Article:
In an effort to force Iran to give up its nuclear program, the House of Representatives recently approved legislation that would place sanctions on foreign companies providing that country with gasoline. If also passed into law by the Senate, these sanctions threaten to complicate diplomatic efforts by encouraging anti-American propaganda and undercutting the very people the United States wishes to support.
Unfortunately, the Iranian government isn’t that vulnerable to gasoline sanctions. Under President Mahmoud Ahmadinejad, Iran has both increased its refining capacity and enacted a more effective rationing program. These moves have significantly decreased its need to import petroleum products.
Instead, gasoline sanctions would inflict widespread economic hardship on the Iranian people, including those who took to the streets last year to protest what they said was Ahmadinejad’s rigged re-election. If our country forces regular Iranians to pay more for the gasoline they use every day, it won’t, as some suggest, cause a further rift between the people and their government. Rather, gasoline sanctions would inflame anti-Americanism that the regime can then exploit to further its own anti-democratic interests.
If the United States hopes for the emergence of an environment in Iran where pro-democracy forces may successfully challenge—and one day replace—the current regime, new sanctions are a step in the wrong direction. Poorly designed gasoline sanctions strengthen hardliners’ anti-American arguments and undercut moderates’ calls for internal reform and external engagement with our country.
Sanctions have no history of changing Iranian behavior, apart from moving it in a more aggressive direction. While Washington may believe that negotiations are bound to fail and that the United States should start preparing for worst-case scenarios, this “inevitability assumption” has previously turned out to be wrong. Egypt, Germany, Japan, South Korea, and Taiwan were all once thought to be the next inevitable nuclear weapons states, but none of these countries ever built “the Bomb.” Worst-case assumptions may lead decision-makers to miss clear signals when a negotiated settlement with Iran is actually possible.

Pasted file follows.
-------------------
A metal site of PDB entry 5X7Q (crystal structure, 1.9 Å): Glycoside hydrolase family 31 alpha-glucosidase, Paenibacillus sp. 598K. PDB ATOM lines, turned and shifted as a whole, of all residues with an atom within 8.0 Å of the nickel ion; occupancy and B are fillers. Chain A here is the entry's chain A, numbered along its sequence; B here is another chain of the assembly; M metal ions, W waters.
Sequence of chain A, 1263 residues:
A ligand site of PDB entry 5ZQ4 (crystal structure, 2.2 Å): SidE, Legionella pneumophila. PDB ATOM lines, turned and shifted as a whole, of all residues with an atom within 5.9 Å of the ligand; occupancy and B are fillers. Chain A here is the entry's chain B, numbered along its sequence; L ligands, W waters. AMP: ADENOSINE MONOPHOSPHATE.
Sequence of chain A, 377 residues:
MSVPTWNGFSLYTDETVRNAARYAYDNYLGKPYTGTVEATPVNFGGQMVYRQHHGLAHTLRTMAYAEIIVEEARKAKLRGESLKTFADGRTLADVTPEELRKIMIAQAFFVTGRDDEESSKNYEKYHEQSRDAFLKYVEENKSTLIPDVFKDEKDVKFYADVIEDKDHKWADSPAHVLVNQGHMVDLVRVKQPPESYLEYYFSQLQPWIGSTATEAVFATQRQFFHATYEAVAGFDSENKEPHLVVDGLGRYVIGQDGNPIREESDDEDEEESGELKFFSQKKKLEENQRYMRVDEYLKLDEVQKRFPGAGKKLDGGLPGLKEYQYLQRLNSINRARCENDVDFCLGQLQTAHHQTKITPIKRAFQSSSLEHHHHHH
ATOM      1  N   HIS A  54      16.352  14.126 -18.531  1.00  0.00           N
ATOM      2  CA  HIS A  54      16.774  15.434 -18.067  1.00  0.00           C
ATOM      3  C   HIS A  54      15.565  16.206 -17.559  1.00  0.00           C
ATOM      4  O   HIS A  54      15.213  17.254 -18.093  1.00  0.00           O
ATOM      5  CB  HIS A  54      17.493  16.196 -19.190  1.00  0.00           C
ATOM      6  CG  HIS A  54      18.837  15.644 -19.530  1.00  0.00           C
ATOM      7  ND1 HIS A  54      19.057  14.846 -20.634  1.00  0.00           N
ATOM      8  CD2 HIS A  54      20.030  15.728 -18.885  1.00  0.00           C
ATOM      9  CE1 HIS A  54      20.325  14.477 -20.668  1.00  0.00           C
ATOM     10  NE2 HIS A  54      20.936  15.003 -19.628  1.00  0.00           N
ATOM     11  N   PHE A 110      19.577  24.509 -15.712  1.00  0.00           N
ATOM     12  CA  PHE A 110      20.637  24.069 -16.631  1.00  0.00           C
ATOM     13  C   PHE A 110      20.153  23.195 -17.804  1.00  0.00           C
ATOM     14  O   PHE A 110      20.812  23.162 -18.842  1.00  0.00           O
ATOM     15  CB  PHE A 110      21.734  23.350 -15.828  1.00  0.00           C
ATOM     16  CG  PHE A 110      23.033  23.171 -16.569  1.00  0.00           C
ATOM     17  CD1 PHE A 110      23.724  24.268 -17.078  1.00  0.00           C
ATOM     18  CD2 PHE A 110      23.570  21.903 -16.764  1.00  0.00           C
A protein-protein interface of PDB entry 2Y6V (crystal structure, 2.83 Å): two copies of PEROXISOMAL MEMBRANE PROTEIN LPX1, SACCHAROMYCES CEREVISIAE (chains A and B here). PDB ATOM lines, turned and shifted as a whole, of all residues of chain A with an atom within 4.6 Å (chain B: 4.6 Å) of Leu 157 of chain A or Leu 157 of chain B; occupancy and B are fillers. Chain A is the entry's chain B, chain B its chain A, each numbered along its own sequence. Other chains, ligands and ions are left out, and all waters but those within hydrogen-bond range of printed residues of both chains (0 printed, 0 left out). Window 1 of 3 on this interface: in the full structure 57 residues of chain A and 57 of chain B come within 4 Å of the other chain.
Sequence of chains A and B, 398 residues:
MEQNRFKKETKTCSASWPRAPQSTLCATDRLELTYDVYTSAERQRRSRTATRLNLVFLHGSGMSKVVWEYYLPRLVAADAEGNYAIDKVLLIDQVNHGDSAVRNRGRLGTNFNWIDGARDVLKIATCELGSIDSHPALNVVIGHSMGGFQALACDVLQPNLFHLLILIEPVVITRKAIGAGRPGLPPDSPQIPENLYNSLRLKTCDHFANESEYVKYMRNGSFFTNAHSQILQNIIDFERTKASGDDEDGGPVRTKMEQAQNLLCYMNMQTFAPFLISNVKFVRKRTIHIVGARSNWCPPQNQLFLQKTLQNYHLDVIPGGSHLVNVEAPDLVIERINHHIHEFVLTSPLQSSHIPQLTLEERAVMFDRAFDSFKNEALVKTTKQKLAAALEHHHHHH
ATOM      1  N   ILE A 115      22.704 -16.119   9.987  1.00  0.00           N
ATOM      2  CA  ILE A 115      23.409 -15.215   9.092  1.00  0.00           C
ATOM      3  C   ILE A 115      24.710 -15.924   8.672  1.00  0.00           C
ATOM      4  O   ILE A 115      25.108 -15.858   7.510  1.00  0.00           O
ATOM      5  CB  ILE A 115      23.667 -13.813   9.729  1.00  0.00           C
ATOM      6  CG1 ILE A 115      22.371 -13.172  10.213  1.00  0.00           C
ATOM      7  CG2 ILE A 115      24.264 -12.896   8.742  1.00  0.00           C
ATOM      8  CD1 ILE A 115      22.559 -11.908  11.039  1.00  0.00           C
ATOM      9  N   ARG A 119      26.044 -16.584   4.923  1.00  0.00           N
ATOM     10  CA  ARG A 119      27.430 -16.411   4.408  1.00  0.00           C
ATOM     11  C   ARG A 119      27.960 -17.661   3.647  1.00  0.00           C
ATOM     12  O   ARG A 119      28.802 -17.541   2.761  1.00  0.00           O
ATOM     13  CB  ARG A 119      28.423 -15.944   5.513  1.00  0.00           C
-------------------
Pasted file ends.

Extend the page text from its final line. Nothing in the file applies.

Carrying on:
Sanctions would divert the attention of the Iranian government and its people from the real problems within Iran, including the lack of freedom of speech and other rampant human and civil rights abuses. Stepping up our sanctions against Iran would offer its hardliners the propaganda they need to gain internal political support against the United States and therefore increase the regime’s power—just as support for Ahmadinejad has begun to wane.
The Islamic Revolutionary Guard Corps, a powerful wing of the Iranian military that supports terrorists abroad, should be a primary target for any sanctions. Yet the Guard Corps may actually benefit from the proposed sanctions, since they could give its smuggling activities a boost. Even the American Enterprise Institute, a conservative think tank that supports these sanctions, acknowledged that the Guard Corps “is least likely to be affected” by this type of effort.
Rushing to pass unilateral gasoline sanctions may send the signal that the United States is no longer interested in engagement. If sanctions become necessary to increase international pressure on Iran, multilateral sanctions targeted at the Iranian leadership and Guard Corps would be more effective.
If Congress ultimately passes unilateral gasoline sanctions this year, Ahmadinejad would have a convenient excuse for delaying negotiations on Iran’s nuclear program and continuing to stifle dissent. Are these counterproductive outcomes worth it just so a few members of Congress can go home and brag to their constituents that they are “doing something” about Iran?
Leadership isn’t about doing something. It’s about doing the right thing.
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